By Sharon Heinz
Owner and Enrolled Agent
Profit Wise Accounting, Tax and Marketing
At this time of year, your focus obviously is on ways to reduce your 2020 tax bill.
First, here are the main things you need to know for the 2021 tax season:
• Tax Day is Thursday, April 15, 2021. You must file your 2020 tax returns by this date!
• The standard deduction for 2020 increased to $12,400 for single filers
and $24,800 for married couples filing jointly.
• Income tax brackets increased in 2020 to account for inflation.
Here are some deductions and credits you might be able to claim on your 2020 tax return:
Charitable Deductions: In an effort to encourage more charitable giving, the CARES Act allows you to deduct up to 100% of their adjusted gross income. The CARES Act added a new “above-the-line” deduction that will help you write off up to $300 of charitable contributions you made in cash.
Home Office Deduction: But if you are one of the millions of workers who were sent home to work remotely, you won’t be able to claim the home office deduction unless you are self-employed.
Earned Income Tax Credit: The EITC is a refundable credit designed to help out low- and middle-income workers (workers earning up to $56,844 during the 2020 tax year might be eligible). Depending on your income, your filing status and how many children you have, the credit could save you anywhere from a few hundred to a few thousand dollars on your taxes.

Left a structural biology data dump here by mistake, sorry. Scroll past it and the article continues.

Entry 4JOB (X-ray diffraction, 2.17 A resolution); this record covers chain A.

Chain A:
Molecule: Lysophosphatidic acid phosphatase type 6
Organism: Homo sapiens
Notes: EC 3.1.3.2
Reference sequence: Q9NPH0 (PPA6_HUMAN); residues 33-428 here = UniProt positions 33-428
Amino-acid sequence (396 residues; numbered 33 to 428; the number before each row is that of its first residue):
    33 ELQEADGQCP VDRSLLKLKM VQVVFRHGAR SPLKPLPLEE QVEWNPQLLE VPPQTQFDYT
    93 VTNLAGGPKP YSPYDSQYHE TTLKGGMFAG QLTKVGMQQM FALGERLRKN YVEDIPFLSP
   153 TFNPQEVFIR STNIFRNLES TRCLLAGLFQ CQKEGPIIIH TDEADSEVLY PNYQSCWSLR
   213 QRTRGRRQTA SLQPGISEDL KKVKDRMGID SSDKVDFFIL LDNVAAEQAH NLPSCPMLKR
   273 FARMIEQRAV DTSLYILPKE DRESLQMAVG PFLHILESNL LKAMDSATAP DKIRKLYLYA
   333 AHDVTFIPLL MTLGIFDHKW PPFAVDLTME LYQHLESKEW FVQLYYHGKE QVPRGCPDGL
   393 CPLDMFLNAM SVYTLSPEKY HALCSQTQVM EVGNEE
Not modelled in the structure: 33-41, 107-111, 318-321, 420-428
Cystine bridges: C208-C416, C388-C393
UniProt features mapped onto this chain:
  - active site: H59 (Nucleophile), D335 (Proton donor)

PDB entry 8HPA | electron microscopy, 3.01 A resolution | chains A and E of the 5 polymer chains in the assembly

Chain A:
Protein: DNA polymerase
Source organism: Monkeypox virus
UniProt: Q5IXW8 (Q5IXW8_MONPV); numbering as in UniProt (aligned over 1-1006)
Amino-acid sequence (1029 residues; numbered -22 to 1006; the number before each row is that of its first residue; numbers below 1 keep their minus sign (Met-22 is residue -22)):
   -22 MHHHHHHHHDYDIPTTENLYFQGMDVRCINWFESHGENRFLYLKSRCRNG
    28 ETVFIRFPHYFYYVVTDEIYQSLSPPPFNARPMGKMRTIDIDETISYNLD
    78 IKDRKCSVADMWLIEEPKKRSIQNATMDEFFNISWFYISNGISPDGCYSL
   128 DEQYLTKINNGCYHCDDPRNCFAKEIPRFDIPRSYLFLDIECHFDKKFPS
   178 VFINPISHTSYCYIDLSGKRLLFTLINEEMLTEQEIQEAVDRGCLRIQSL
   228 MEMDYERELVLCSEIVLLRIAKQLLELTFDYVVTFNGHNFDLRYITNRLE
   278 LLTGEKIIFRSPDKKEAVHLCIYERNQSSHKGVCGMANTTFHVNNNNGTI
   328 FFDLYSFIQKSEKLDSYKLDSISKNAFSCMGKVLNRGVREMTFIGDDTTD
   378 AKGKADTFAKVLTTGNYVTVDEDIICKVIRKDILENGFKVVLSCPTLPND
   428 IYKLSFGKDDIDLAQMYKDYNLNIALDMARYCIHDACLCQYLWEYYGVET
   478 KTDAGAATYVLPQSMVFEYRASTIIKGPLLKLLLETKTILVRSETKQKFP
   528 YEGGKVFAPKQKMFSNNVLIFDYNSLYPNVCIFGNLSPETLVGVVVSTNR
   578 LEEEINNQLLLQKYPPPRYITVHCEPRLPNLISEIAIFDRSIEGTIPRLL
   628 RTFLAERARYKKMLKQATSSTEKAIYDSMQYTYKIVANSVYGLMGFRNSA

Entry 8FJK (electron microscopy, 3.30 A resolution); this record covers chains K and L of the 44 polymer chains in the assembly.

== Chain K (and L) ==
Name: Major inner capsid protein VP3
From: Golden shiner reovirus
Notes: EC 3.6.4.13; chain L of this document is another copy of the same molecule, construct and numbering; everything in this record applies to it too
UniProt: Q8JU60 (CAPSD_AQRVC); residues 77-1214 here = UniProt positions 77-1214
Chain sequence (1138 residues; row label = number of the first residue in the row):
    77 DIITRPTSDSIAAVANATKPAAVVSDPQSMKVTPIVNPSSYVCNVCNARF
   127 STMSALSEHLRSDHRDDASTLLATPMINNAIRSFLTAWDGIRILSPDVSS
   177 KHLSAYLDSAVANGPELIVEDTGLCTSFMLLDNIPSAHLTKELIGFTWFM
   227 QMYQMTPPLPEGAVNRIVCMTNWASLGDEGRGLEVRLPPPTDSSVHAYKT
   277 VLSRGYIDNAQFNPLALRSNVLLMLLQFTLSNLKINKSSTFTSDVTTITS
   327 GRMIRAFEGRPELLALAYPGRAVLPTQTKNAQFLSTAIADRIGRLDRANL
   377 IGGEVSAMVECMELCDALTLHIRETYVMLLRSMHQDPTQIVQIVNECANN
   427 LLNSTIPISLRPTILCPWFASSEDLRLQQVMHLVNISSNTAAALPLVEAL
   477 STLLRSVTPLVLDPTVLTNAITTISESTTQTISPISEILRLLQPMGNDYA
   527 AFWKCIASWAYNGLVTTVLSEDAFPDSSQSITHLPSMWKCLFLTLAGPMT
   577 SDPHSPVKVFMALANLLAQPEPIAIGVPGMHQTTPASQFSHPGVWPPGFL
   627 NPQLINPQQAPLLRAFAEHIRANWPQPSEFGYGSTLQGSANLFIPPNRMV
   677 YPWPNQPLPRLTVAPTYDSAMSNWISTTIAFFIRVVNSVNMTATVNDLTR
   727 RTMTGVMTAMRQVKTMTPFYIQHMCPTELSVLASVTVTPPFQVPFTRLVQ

Child Tax Credit: Families can claim up to $2,000 per qualified child with this tax credit (the income limits for this credit are $200,000 for single parents and $400,000 for married couples). And since this is a refundable credit, your family can receive up to $1,400 per child as a refund.
Stimulus Checks: As part of the Coronavirus Aid, Relief, and Economic Security (CARES) Act’s $2 trillion relief package, the government sent up to $1,200 in the form of a stimulus check to millions of Americans shortly after the pandemic shut most of the country down; the good news is your stimulus check will not count as taxable income. Instead, it’s being treated like a refundable tax credit for 2020.
Unemployment Benefits: Many Americans found themselves out of work after the pandemic shut down a large part of the economy and turned to unemployment insurance for help. Those who received unemployment benefits will need to pay income taxes on that money.
Retirement Plans: 401(k)s, IRAs and More RMDs were pushed in the Coronavirus Aid, Relief and Economic Security (CARES) Act from age 70½ to 72. Plus, RMDs in 2020 were waived.
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